With regard to the dicta of Lord Stowell in The Woodrop Sims and The Lord Melville it must be remarked that they are mere dicta, unnecessary for the decision of the cases in which they occur ; that they acquired no additional authority by the extra-judicial approval they received in the House of Lords in Hay v. Le Neve. In The Lord Melville there was no question as to the scope or application of the rusticum judicium, the decision being that the defendant ship was alone in fault. In Hay v. Le Neve both ships were in fault, so that no question arose as to the application of the rule where neither ship is in fault, or where the cause of collision is doubtful.

The view of the Legislature, as shown by sect. 25, sub-sect. 9, of the Judicature Act, clearly was that the rule applies only where both ships are in fault. It cannot be supposed that an Act passed manifestly with a view to make the law uniform in all the Courts, would have left the rule of division of loss applicable in Admiralty in case of doubt and mere accident, whilst, for the sake of uniformity, it extended the rule where both ships are in fault to the Common Law Divisions of the High Court. (y) See further as to costs, infra, 1696; The North Lyon and The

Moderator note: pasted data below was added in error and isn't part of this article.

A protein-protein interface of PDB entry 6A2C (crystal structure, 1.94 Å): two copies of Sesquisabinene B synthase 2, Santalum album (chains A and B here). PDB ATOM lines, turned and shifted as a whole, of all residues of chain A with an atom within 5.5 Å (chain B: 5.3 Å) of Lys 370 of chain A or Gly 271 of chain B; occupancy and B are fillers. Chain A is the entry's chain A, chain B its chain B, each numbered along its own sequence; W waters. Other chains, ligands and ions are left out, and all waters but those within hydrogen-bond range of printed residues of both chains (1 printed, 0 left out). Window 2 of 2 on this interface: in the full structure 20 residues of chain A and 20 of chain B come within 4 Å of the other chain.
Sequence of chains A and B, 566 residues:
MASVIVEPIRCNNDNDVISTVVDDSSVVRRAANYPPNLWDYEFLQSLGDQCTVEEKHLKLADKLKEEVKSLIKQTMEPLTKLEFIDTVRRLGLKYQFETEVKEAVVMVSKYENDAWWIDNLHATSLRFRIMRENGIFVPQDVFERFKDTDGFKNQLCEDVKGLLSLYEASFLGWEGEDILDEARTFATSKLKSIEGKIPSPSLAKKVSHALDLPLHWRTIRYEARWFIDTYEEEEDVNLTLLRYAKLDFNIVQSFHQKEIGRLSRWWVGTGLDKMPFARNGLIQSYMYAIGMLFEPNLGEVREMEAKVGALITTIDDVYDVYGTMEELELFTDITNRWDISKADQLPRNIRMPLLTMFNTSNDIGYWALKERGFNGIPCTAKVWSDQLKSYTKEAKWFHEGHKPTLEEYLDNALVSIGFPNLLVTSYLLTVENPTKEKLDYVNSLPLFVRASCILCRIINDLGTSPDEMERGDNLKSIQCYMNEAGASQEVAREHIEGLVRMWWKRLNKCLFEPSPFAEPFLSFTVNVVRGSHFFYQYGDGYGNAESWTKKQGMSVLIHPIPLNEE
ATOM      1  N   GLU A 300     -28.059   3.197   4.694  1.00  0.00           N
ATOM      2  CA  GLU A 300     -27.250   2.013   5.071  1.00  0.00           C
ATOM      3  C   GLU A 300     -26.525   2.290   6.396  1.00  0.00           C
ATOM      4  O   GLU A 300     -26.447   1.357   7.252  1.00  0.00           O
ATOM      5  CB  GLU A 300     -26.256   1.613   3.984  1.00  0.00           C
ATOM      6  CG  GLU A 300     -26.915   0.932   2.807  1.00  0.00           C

Phænix, 26th May, 1709 (on app.), (z) E.g. Dove c. Masters, The 19th Dec. 1712; Baker v. Malin, Elizabeth and The Eleanor, 4th The Hunter and The Amity's March, 1696 ; affirmed on appeal, Friendship, 2 Sess. Hil. Term, 22ud June, 1698; Lambert c. Simpson 1764; Milton_c. Maundrell, The and Lorimer c. Lambert, The Friends Blessing and The John and Sarah and The Hopewell, i1th March, (on app.), 8th Nov. 1720.

P. 328.

NOTE II.

Law of Foreign Countries as to Division of Loss.

Law of
America,

France,